Yes, You Can Air-Dry Your Hair In Cold Weather

Photographed by Winnie Au.
Thanks to our obsession with model-off-duty hair, plenty of us have started to both embrace our natural textures and air-dry our hair. All summer long, we reveled in our ability to wake up an hour later than usual, roll out of bed, and step out the door without so much as glancing at a hot tool. But now that winter is upon us, you may be wondering: Can I still air-dry or will I be forced to lose precious sleep due to my necessary blowdry jail sentence?

Well, don't you worry. Air-drying in the winter is harder, but it's definitely doable. We chatted with two pros to figure out how to keep your strands looking fly when it's cold out — without blasting them with heat.

Just two things to keep in mind. First, air-drying in the winter is preferably a do-it-while-you-sleep activity. Meaning, if you simply transition your hair routine from a.m. to p.m., you're less likely to inflict damage on your hair (or risk it freezing). Second, a microfiber towel is going to be your new BFF. It's perfect for blotting moisture out of any hair type without wrecking its texture.

Cool with all that? Then, onward! Winter-approved, lazy-girl hair awaits.
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Curly
"The big problem with curly hair is that the more you touch it, the frizzier it gets," says Bumble and Bumble stylist Alisha "Roz" Murray. Depending on how frizzy your hair tends to get, there are two ways to air-dry. If you don't mind a little fuzz, or your strands seem to be impervious to pouf, you may choose to twist it up. In that case, Mia Santiago, a hairstylist at Sally Hershberger, suggests the brand's Curvaceous curl cream. "It moisturizes your curls without leaving them crunchy," she says.

Apply from root to tip, twist, and then plop a scarf or a hat on your head to fight the elements.

Sally Hershberger Curvaceous Curl Cream, $13.55, available at Soap.com.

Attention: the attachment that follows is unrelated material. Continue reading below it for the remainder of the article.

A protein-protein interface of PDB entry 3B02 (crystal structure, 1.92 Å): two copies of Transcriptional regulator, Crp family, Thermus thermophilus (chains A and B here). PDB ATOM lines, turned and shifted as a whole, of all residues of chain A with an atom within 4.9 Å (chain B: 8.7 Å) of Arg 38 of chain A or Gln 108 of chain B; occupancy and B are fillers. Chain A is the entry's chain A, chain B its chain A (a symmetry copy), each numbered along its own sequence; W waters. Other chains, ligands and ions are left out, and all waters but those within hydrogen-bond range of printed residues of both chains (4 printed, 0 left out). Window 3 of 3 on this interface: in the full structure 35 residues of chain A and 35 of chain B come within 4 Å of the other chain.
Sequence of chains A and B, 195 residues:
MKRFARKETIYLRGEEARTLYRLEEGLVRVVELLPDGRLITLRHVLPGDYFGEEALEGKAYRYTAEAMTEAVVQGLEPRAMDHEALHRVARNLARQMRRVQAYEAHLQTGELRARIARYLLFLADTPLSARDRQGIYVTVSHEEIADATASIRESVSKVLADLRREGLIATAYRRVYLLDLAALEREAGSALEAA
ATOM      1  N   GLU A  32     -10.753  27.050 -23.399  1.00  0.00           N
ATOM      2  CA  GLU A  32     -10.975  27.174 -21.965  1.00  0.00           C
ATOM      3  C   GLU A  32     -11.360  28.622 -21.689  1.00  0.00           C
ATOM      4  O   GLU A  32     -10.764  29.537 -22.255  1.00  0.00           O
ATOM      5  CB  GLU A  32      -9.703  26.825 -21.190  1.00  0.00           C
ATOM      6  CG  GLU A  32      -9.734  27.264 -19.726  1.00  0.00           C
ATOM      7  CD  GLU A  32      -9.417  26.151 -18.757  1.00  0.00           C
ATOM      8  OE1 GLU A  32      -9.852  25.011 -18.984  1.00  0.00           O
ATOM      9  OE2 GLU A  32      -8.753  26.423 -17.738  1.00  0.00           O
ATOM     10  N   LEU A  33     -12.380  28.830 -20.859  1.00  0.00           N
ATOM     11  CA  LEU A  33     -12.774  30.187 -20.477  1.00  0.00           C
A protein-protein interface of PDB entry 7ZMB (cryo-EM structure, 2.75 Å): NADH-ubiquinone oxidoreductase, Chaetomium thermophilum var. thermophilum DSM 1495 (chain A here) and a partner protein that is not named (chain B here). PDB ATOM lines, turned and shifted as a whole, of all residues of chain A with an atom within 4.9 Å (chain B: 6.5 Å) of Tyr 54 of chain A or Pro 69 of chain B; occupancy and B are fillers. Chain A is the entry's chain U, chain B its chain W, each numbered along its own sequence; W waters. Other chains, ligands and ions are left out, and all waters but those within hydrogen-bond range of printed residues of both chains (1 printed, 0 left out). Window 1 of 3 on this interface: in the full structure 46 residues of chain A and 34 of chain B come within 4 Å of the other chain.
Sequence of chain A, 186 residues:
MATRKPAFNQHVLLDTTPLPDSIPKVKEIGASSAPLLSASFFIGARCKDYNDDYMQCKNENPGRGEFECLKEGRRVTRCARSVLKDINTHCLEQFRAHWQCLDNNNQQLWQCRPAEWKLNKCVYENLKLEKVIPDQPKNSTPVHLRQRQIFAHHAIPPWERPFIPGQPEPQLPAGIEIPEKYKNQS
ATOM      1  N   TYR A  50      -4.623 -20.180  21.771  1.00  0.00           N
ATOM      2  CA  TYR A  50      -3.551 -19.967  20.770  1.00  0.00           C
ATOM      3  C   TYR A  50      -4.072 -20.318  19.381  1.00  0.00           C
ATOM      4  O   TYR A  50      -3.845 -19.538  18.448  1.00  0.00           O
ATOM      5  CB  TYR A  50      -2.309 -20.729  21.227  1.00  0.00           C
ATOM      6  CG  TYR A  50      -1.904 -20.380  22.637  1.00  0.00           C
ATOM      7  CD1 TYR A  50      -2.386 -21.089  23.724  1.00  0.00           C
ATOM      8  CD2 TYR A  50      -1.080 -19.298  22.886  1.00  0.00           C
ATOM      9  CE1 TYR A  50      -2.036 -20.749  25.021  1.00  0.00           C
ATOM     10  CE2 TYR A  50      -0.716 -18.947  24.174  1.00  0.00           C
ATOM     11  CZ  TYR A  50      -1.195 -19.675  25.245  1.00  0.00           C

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If your hair does tend to frizz, Murray suggests blotting out as much moisture as possible with your handy-dandy microfiber towel and spraying in an oil. "They're great, because they don't require you to muss with your hair too much," Murray says. "You're just misting it in."

She suggests giving your hair a healthy spritz and then forgoing a hat. Instead, reach for a big scarf or a high-collared coat to protect yourself from the elements. "Wrap it around your head to keep your hair in place without over-manipulating it or matting it down," she says.

Moroccanoil Frizz Control, $36, available at Moroccanoil.
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The chilly air can suck a ton of moisture from your dryness-prone strands,
so try a leave-in hair milk for protection from the wintery elements. SheaMoisture's Curl & Style Milk stocks (you guessed it) coconut oil and shea butter — to moisturize and nourish your hair — along with silk proteins to detangle and define curls. Just scrunch some onto towel-dried hair before you head out the door and get ready for a great hair day.

SheaMoisture Coconut & Hibiscus Curl & Style Milk, $10.99, available at SheaMoisture
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Straight
Want your hair to actually dry as straight as possible? Santiago says to spray this stuff in as a primer. "It will help cut frizz and allow for a smoother dry," she says. Avoid hats or anything that could muss your strands while they're in drying mode. But if you do find your hair has gotten out of place, Santiago says to brush it periodically as it's drying. "It will help keep it straight," she says.

Sally Hershberger Kertain RX, available in-salon only.